Skylight, Wyndham's Theatre, review: Carey Mulligan and Bill Nighy star in 'splendid' revival

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This award-winning 1995 played by David Hare was immediately recognised as being one of his richest and most satisfying works when it was premiered nearly two decades ago in a National Theatre production starring Michael Gambon and Lia Williams. How has it stood the test of time?

Remarkably well is the answer to judge from this splendid revival which brings together seasoned Hare stalwarts (director Stephen Daldry and Bill Nighy who inherited the lead male role from Gambon in 1997) and highly talented Hare neophytes (Carey Mulligan and Matthew Beard who played alongside each other in the film An Education and are both making their West End debuts). 

But though it's Mulligan's first outing in this particular neck of the woods, she demonstrated her theatrical prowess early on in 2007, before her movie career took off, as an absolutely heart-rending Nina to Mackenzie Crook's Konstantin in a Royal Court staging of The Seagull that transferred to Broadway. 

It's good to report that she confirms that promise now  with a performance of extraordinarily contained power – stretching from wry self-possession to disciplined fury —- as Kyra in Hare's penetrating study of a relationship in which mutual attraction is painfully at variance with political persuasion. 

The setting is Kyra's freezing, dingy Kensall Rise flat – the open-plan design by Bob Crowley gives us the bleak context by showing the council block opposite.  One wintry evening, she receives two visitors in succession: Edward (spot-on Matthew Beard), the gauche, well-meaning son of her former lover Tom, and Tom himself (Bill Nighy) a thriving Thatcherite restaurateur with whom she had a six year affair before his wife found out.  Now widowed and a mass of unresolved guilt and grief, Tom has turned up, three years on, to conduct some unfinished business.  But meanwhile Kyra has built a new life for herself as a dedicated teacher in a run-down comprehensive.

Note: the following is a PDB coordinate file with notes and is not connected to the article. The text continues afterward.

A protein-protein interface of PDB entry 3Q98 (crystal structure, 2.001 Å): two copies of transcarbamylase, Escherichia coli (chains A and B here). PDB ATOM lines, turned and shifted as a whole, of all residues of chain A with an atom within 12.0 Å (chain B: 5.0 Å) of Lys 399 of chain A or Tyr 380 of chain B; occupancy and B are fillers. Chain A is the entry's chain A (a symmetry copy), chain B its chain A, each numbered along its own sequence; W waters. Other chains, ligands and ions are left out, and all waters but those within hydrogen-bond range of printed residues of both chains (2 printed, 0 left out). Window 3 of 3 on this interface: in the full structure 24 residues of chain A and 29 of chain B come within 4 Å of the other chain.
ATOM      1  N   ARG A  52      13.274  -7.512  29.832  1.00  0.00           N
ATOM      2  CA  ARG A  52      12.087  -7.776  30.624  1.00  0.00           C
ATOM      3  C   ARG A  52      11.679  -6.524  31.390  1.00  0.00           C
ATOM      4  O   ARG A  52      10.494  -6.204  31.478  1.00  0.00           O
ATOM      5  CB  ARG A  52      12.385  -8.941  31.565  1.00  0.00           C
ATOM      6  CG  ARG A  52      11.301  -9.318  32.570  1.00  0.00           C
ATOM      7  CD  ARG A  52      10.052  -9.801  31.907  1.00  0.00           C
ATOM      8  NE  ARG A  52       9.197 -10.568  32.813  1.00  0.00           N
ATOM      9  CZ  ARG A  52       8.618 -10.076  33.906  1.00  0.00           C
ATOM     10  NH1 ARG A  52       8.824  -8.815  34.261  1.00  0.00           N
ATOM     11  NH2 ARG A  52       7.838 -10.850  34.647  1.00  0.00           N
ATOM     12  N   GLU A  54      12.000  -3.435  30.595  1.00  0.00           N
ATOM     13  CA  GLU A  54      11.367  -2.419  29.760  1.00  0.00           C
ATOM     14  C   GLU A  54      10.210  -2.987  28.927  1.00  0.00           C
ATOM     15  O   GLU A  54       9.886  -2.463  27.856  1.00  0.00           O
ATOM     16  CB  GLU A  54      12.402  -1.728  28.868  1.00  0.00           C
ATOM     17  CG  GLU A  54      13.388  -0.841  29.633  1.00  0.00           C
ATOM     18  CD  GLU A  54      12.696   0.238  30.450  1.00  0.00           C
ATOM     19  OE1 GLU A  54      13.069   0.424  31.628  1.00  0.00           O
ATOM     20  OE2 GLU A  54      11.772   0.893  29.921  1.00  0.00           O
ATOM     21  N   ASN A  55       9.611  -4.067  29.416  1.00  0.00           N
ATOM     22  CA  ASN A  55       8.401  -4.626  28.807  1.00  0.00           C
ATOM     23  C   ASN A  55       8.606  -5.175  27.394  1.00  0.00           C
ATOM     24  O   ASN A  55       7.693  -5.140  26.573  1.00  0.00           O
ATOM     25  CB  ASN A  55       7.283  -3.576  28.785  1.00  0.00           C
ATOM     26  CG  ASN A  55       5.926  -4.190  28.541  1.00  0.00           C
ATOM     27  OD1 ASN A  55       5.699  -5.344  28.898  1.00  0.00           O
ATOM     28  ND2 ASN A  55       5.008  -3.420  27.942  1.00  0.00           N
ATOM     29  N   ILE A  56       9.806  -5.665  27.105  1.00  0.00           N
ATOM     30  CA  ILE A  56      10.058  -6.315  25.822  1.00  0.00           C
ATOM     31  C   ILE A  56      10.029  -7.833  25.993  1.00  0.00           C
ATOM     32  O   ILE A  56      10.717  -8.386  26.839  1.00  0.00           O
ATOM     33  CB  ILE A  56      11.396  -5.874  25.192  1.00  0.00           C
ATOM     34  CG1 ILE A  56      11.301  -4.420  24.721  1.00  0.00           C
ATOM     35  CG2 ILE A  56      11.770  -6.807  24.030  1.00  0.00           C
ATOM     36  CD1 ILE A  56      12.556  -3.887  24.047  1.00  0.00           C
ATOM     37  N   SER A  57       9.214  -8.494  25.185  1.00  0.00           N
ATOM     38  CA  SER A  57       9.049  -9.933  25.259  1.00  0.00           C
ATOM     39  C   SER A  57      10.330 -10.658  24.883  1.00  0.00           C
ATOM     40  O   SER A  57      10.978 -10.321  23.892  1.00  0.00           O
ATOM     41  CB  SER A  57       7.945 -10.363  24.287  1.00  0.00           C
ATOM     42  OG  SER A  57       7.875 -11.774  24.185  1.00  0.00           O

The actors beautifully trace the arc from the thaw of verbal sparring as Kyra cooks spaghetti bolognese, through rekindled passion to the final bout of full-blooded ideological jousting in which one's sympathies are swung one way and another.  

Handling a stale of lump of cheese as though it were radioactive, Nighy's pained, restlessly energised reprobate is like a rangy observational comic as he delivers his very funny arias of right-wing scorn at her self-sacrificial mode of existence.  It suits him to believe that she's in denial and has chosen to love people in general because she's not up to the harder task of loving one person in particular (ie him). 

There may be an element of truth in this but Mulligan's moving, intensely focused performance emphasises the character's hard-won clear-eyed wisdom rather than her righteousness.  Why worry about purity of motive, she asks, when there is a vital job to be done: public sector dirty-work “clearing out society's drains”?  And what right have the sneering, self-pitying rich to take their own “rotten consciences” out on probation officers, teachers and social workers? 

As delivered with stinging unneurotic fervour by Mulligan, these passages never feel like sermons but arise with emotional logic from the situation.  And if they win the odd round of applause, it's not because the production is unbalanced but because the play is speaking with a discomfitingly renewed relevance. 

To 23 August; 0207 400 1257; NT Live Broadcast on 17 July 

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